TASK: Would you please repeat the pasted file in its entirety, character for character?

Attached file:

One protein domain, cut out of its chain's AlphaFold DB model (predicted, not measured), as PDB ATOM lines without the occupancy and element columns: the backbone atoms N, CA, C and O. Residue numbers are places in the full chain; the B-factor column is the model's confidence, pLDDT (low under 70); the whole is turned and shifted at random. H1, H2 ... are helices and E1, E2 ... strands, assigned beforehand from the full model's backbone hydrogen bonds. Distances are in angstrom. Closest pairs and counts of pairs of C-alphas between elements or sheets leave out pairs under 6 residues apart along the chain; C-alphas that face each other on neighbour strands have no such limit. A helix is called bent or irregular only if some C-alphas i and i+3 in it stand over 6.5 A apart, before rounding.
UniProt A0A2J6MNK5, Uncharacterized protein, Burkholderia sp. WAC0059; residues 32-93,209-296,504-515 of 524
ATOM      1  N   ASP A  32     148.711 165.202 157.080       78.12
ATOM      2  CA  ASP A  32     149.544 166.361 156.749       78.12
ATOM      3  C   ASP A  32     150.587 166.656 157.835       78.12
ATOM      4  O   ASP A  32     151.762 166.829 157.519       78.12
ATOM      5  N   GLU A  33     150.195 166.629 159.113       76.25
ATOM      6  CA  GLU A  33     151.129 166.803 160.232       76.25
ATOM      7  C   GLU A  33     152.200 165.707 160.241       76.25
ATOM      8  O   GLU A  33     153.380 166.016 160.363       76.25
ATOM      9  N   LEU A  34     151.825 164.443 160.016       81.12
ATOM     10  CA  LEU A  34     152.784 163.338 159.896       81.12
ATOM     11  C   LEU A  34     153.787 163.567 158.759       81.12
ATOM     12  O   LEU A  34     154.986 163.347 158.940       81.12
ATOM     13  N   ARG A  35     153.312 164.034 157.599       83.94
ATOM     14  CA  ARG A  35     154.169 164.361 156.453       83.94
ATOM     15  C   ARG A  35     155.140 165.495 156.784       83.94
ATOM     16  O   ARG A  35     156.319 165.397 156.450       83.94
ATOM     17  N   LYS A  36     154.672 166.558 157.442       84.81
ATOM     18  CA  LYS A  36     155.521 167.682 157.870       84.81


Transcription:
One protein domain, cut out of its chain's AlphaFold DB model (predicted, not measured), as PDB ATOM lines without the occupancy and element columns: the backbone atoms N, CA, C and O. Residue numbers are places in the full chain; the B-factor column is the model's confidence, pLDDT (low under 70); the whole is turned and shifted at random. H1, H2 ... are helices and E1, E2 ... strands, assigned beforehand from the full model's backbone hydrogen bonds. Distances are in angstrom. Closest pairs and counts of pairs of C-alphas between elements or sheets leave out pairs under 6 residues apart along the chain; C-alphas that face each other on neighbour strands have no such limit. A helix is called bent or irregular only if some C-alphas i and i+3 in it stand over 6.5 A apart, before rounding.
UniProt A0A2J6MNK5, Uncharacterized protein, Burkholderia sp. WAC0059; residues 32-93,209-296,504-515 of 524
ATOM      1  N   ASP A  32     148.711 165.202 157.080       78.12
ATOM      2  CA  ASP A  32     149.544 166.361 156.749       78.12
ATOM      3  C   ASP A  32     150.587 166.656 157.835       78.12
ATOM      4  O   ASP A  32     151.762 166.829 157.519       78.12
ATOM      5  N   GLU A  33     150.195 166.629 159.113       76.25
ATOM      6  CA  GLU A  33     151.129 166.803 160.232       76.25
ATOM      7  C   GLU A  33     152.200 165.707 160.241       76.25
ATOM      8  O   GLU A  33     153.380 166.016 160.363       76.25
ATOM      9  N   LEU A  34     151.825 164.443 160.016       81.12
ATOM     10  CA  LEU A  34     152.784 163.338 159.896       81.12
ATOM     11  C   LEU A  34     153.787 163.567 158.759       81.12
ATOM     12  O   LEU A  34     154.986 163.347 158.940       81.12
ATOM     13  N   ARG A  35     153.312 164.034 157.599       83.94
ATOM     14  CA  ARG A  35     154.169 164.361 156.453       83.94
ATOM     15  C   ARG A  35     155.140 165.495 156.784       83.94
ATOM     16  O   ARG A  35     156.319 165.397 156.450       83.94
ATOM     17  N   LYS A  36     154.672 166.558 157.442       84.81
ATOM     18  CA  LYS A  36     155.521 167.682 157.870       84.81